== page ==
I have a lot of stories like that, if I start really thinking about it.
You know what it is?
I never thought I would actually be doing this for my career, and life. A lot of it is surreal. Every time I go out there and do something different, or start a new project, I always feel like it’s all kind of an unusual experience for me, because I never thought I would be doing it. It’s pretty crazy, when you find something that you love and you get to have all these experiences.
How do you manage your time?
I make lists, I use a lot of sticky notes, and I use my outlook calendar quite a bit. I also use a whiteboard. I have a lot of stuff going on all at once, and any day I can get a call from upper management in Tallahassee, saying “You need to drop everything you’re doing, and get me this information now”.
If there’s anything I’ve learned in the two years I’ve been doing this job, it’s time management, because there’s a lot of stuff going on and multitasking is an everyday thing.
How have you balanced work and fieldwork with your personal life?
By having a very supportive girlfriend, and now wife (WEC Alumnus Elena Suarez). That is the one way I get to manage my personal life the most, by having someone that understands what I want to do, and what I need to do to get ahead in this field.
As long as she’s supportive, it’s very easy to balance my personal life and work.
What do you do for fun?
I like to go outdoors, and to spend time with my wife and friends. I go canoeing and hiking quite a bit, but also enjoy playing a viewing various sports. It is also extremely cool that my wife and I work in the same field. That makes everything we do outdoors really fun since we have very similar interest.
What are you currently reading?
A lot of field guides and scientific papers!
I’m also reading a book about the wildlife and habitat of Florida.
If you could call yourself back when you started undergrad, what advice would you give?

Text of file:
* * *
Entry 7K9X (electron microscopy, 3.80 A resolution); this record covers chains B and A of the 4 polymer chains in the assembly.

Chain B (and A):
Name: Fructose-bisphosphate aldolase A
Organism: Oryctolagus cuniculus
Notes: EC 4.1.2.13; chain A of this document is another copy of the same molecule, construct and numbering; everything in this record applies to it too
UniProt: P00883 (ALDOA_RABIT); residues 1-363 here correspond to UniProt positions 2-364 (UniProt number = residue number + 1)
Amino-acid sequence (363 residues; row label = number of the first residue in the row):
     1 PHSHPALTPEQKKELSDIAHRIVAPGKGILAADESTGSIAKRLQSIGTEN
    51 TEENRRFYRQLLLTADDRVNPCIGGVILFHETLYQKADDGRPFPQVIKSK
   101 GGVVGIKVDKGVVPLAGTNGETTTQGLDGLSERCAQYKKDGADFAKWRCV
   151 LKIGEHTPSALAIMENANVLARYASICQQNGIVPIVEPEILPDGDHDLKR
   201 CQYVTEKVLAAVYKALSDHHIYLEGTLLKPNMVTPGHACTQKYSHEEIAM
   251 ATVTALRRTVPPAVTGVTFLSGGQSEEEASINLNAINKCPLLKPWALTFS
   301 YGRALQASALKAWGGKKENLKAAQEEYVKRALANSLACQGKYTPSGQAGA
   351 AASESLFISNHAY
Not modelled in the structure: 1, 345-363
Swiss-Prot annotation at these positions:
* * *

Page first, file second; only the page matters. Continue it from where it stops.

I would maybe volunteer a little less. I definitely took a hit in grades on some of the my more difficult classes, so it might have been nice not to volunteer as much, and be able to have some more time to focus on some of those higher level classes and graduate with honors. I still graduated with a good GPA but it would have been nice to graduate with honors, and I think if I hadn’t given up all my weekends and weekdays I would have probably been able to do a little bit better in school.
If anybody reads this, I don’t want them to take it as me saying not to volunteer—definitely volunteer!
Get as much experience as you can, because that’s how I got to where I am today.
It’s super, super important.
Who else would you like to see answer these questions?
Anthony Lau and Jessica Burnett.
Is there anything else you’d like to tell people?
I always have a lot to say!
I encourage people, no matter how hard it gets in school and in this field, definitely to never give up. Don’t be afraid to put yourself out there, and maybe work on a species or project that you’re not familiar with or never cared for.
If it’s something that you’re not interested in, it doesn’t mean you’re never going to be interested in it. Definitely put yourself out there, and volunteer whenever you can. Get as much experience as possible. Don’t ever be shy at a conference, around your peers, faculty, or professionals. Go out, talk to people. Network as much as you can.
At the end of the day, besides your academics and publications, and the work that you’ve done, it really helps to know people in this field. Who you know carries a lot of weight.
I recommend people put themselves out there as much as possible, do as much as possible, go to conferences, do as much as you can in addition to your regular schooling, and you’ll get to where you want to be and be successful at it.
This interview is by Rhett Barker, and was lightly edited for clarity by Claire Williams and Rhett Barker.
Thanks to Eric Suarez for sitting down with us.